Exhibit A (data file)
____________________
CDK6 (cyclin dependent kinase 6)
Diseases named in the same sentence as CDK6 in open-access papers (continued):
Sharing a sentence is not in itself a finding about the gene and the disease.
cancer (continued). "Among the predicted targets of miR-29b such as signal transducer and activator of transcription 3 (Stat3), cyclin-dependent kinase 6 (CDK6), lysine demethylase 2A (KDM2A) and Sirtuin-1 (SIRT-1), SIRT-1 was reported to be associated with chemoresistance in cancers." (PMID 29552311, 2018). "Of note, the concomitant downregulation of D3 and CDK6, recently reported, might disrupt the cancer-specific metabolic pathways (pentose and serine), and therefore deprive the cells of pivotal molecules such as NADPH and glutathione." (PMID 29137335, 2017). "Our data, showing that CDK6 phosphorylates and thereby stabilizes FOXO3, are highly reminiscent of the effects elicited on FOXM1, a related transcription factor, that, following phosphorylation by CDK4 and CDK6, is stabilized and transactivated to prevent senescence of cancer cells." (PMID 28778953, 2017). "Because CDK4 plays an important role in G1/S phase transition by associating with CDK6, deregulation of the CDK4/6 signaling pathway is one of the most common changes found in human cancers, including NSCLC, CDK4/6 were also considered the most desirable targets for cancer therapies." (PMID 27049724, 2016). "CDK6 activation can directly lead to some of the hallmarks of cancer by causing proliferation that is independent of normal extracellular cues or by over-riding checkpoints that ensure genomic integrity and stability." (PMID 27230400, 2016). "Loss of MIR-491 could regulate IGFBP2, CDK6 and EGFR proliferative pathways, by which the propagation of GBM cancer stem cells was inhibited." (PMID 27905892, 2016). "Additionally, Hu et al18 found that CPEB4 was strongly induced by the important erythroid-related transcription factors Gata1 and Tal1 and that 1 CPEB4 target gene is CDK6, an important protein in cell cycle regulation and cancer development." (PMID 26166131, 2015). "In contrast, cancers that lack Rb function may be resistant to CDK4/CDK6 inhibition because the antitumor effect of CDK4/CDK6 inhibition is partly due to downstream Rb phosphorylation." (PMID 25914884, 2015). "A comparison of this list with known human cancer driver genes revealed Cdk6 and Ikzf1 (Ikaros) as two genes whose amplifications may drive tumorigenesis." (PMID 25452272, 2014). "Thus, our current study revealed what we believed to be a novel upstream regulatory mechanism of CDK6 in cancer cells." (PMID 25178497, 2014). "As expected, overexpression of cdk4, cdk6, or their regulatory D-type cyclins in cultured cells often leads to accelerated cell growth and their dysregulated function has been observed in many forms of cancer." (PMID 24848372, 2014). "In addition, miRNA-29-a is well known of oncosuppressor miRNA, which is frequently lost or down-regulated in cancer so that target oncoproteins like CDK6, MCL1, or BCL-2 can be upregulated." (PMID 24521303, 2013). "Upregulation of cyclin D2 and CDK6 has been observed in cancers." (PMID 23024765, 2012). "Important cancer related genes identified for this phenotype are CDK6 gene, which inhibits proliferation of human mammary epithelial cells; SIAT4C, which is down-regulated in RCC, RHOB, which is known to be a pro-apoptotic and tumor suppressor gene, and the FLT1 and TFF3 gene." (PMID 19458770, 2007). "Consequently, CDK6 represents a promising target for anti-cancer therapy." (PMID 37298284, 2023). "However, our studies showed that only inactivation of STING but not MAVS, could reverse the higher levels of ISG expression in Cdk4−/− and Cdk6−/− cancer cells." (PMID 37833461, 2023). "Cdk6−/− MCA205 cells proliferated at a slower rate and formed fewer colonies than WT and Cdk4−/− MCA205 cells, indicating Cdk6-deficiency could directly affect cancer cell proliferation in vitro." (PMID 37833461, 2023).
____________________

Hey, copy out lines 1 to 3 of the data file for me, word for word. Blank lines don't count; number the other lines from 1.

CDK6 (cyclin dependent kinase 6)
Diseases named in the same sentence as CDK6 in open-access papers (continued):
Sharing a sentence is not in itself a finding about the gene and the disease.